In December of 1985, Bill Wells – a retired Navy man and musician raised in the coal-mining region of southwestern Virginia – opened Bill’s Pickin’ Parlor and Music Shop in West Columbia. He immediately posted newspaper ads for bluegrass music jam sessions that were the start of what has become a tradition at 710 Meeting Street.
On Friday evenings, anywhere from 50 to 150 women and men, young and old, carpenters and teachers, machinists and dentists, travel from all across the state and neighboring Georgia and North Carolina to jam with other musicians or simply listen to music at Bill’s. Devoted to a family-friendly music-making atmosphere - no drinkin' and no smokin' and absolutely no amplification. Wells was a staunch advocate of the acoustic sound and virtuosity of bluegrass music. Wells and his band, The Blue Ridge Mountain Grass, often could be found at jam sessions rehearsing and playing.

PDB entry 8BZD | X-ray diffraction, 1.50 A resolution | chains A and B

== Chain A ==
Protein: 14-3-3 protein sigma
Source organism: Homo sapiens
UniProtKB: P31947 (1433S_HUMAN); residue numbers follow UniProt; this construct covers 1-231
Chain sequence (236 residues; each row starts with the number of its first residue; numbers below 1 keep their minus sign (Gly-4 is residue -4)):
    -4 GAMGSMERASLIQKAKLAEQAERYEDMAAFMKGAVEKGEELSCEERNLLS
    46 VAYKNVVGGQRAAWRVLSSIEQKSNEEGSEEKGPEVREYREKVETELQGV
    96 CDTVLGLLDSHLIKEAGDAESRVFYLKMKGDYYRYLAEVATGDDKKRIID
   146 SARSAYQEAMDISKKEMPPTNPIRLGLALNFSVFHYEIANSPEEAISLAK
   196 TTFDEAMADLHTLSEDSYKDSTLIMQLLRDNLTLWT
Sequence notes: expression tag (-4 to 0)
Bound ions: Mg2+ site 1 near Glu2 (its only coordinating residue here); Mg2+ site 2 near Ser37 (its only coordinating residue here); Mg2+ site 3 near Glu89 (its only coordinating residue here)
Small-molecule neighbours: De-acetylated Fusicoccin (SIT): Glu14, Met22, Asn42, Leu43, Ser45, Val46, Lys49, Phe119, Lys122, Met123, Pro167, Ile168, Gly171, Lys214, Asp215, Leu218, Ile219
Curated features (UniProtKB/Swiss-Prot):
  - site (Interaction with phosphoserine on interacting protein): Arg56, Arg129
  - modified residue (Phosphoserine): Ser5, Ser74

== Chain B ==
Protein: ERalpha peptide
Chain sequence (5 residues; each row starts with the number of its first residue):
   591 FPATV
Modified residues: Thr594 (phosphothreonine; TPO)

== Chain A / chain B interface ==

Asked to explain what distinguishes bluegrass from other forms of country music, Wells said it is the “emphasis you give to a word to give it feeling – that and a devotion to your audience. You can watch a band and tell whether they’re working for the people or working for themselves.” Wells was always committed to working for the people. On September 9, 2011, Wells received The Order of the Palmetto. The highest civilian honor awarded by the Governor of South Carolina, it is a testament to the influence and contributions Wells made to the traditional music community and the state as a whole. Wells passed away two months later. Wells' legacy lives on as his son, Willy, continues to manage the Pickin' Parlor. Wells received the Jean Laney Harris Folk Heritage Award in 1998.